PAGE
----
Friday, September 11, 2009

Plum Custard Tart


There are some dishes you want to make because they're just so pretty. I saw this plum tart from Saveur magazine on the lovely blog Orangette a few years ago, and was drawn in by the jewel-dark baked plums peeking out of the smooth custard. I'm generally of the opinion that it's hard to improve upon a fresh, ripe plum, but I followed the recipe and threw them in the tart. The baked fruit was lovely, turning richer and sweeter in the oven. But the custard? Not so much. There was only a shallow layer, and it was dense and rubbery, overwhelming the tender delicacy of the fruit. We finished it (I mean, it still had fruit and cream and sugar), but I didn't mark it down as a recipe I'd be making again.

Recently plums reappeared in the farmer's markets here in the Northwest. I was combing through the internet, looking for things to do with them (there's only so much jam I can make), and came across that tempting picture again. So pretty. So I decided to give it an overhaul, revamping the recipe so that it could deliver on the promise of its luscious picture.

I stuck with the same plums, dusky blue-black Italian Prune Plums. They're nice to eat raw, but they're especially delicious baked. And then I turned to the troublesome custard. I increased the amount, so that the plums would have an ample custardy cushion. I cut out one of the eggs and halved the amount of flour, to give it a lighter texture, and added vanilla for a bit more flavor. The result was lovely. I brought it to my friends with a week-old baby, and they requested the recipe immediately. Any time a new parent would rather spend time baking than sleeping, you know it's good recipe.


Plum Custard Tart
inspired by Saveur, via Orangette, but adapted heavily
makes a single 12" tart

1 recipe tart crust (I halved this recipe, which makes two crusts), chilled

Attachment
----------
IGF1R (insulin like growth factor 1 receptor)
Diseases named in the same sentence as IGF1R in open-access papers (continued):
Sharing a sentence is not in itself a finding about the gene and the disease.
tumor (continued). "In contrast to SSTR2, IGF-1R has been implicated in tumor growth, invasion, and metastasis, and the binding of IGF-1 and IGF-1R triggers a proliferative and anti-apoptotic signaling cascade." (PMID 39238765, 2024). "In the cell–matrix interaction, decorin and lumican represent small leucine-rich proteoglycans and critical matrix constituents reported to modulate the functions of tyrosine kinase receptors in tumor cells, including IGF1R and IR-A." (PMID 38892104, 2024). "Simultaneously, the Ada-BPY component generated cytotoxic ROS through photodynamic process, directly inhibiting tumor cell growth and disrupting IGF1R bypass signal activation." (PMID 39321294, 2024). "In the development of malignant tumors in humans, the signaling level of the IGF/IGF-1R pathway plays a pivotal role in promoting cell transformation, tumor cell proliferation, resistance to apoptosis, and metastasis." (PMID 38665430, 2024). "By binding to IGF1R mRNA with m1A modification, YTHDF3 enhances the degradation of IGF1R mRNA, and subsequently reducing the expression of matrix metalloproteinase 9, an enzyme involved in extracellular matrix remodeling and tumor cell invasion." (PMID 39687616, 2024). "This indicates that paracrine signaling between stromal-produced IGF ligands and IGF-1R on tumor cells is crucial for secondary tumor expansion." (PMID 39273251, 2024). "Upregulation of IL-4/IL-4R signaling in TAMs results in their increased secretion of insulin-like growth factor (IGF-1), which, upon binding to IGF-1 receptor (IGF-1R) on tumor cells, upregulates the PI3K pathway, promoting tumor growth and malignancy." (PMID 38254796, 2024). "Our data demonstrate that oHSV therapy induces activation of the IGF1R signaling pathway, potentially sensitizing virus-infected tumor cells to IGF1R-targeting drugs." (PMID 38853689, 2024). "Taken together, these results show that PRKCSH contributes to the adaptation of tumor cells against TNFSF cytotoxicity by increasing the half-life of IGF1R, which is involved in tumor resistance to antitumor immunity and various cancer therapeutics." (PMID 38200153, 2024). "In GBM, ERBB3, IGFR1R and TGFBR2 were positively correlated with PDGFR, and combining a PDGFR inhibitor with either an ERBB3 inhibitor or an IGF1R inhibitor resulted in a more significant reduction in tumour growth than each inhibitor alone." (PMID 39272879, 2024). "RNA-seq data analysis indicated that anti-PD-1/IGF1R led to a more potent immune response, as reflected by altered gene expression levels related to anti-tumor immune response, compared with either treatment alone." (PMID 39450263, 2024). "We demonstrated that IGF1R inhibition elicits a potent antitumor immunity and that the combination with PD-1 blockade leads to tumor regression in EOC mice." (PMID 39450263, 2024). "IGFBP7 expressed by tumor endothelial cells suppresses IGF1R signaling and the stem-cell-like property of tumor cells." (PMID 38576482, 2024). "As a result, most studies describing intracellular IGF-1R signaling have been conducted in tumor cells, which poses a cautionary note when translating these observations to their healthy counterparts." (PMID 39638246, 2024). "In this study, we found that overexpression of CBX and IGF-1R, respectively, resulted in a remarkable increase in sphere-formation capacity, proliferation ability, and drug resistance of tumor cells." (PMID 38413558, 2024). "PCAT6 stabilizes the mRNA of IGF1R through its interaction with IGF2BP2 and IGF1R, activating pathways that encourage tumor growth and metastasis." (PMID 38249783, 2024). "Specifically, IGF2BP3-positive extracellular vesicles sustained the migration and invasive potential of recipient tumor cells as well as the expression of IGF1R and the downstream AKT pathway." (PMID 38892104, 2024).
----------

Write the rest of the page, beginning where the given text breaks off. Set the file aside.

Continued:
~ 1 1/2 lb Italian Prune Plums (the exact amount will vary, depending on their size and shape)
3 Tbsp flour
1/2 cup sugar
1 cup half and half
3 eggs
1/2 tsp vanilla

Preheat your oven to 375 degrees, placing a rack in the upper third.

Remove the pastry crust from the refrigerator, and allow to soften at room temperature for 5-10 minutes. Roll it out into a round, and press it into a tart pan. Trim off the edges, prick with a fork a few times, and place back in the refrigerator to chill for 10 minutes.

Cut the plums in half lengthwise, and remove the stones . Whisk together the flour and sugar in a medium bowl, and then add a bit of half and half, whisking until it's a well-combined sludge. Add the remaining half and half, eggs, and vanilla, whisking until just combined.

Remove your chilled tart crust from the refrigerator. Place the plums in the crust, cut side down, in a single layer. They'll shrink a bit when baking, so pack them in snugly. Give the custard another whisk to re-mix, and pour gently over your plums. They may float a bit. Place in the oven.

Bake until the plums are soft, and the custard no longer jiggles in the center and is just beginning to brown, about 45 minutes to an hour. Remove from the oven and let cool before serving.

7 comments:

  1. Hi, it's a very great blog.
    I could tell how much efforts you've taken on it
    Keep doing!

    ReplyDelete
  2. Just curious - Where did you get the euro plums from?

    ReplyDelete
  3. These were from the farmer's market here in Portland, Oregon. And I just picked another two carton from a friend's tree tonight. The Italian Prune Plums seem to be the only variety still on the trees here in Portland, and I think they've only got another week or so at best.

    ReplyDelete
  4. Hi, could you please tell me what half and half is?

    ReplyDelete
    Replies
    1. Half and half is a common US dairy product — half milk, and half cream. You can mix them yourself to make the same product, or just use milk (for a lighter custard) or cream (for a richer one).

      Delete
  5. I made this with cream, sliced the plums thinly and added passion fruit. DELICIOUS!!

    ReplyDelete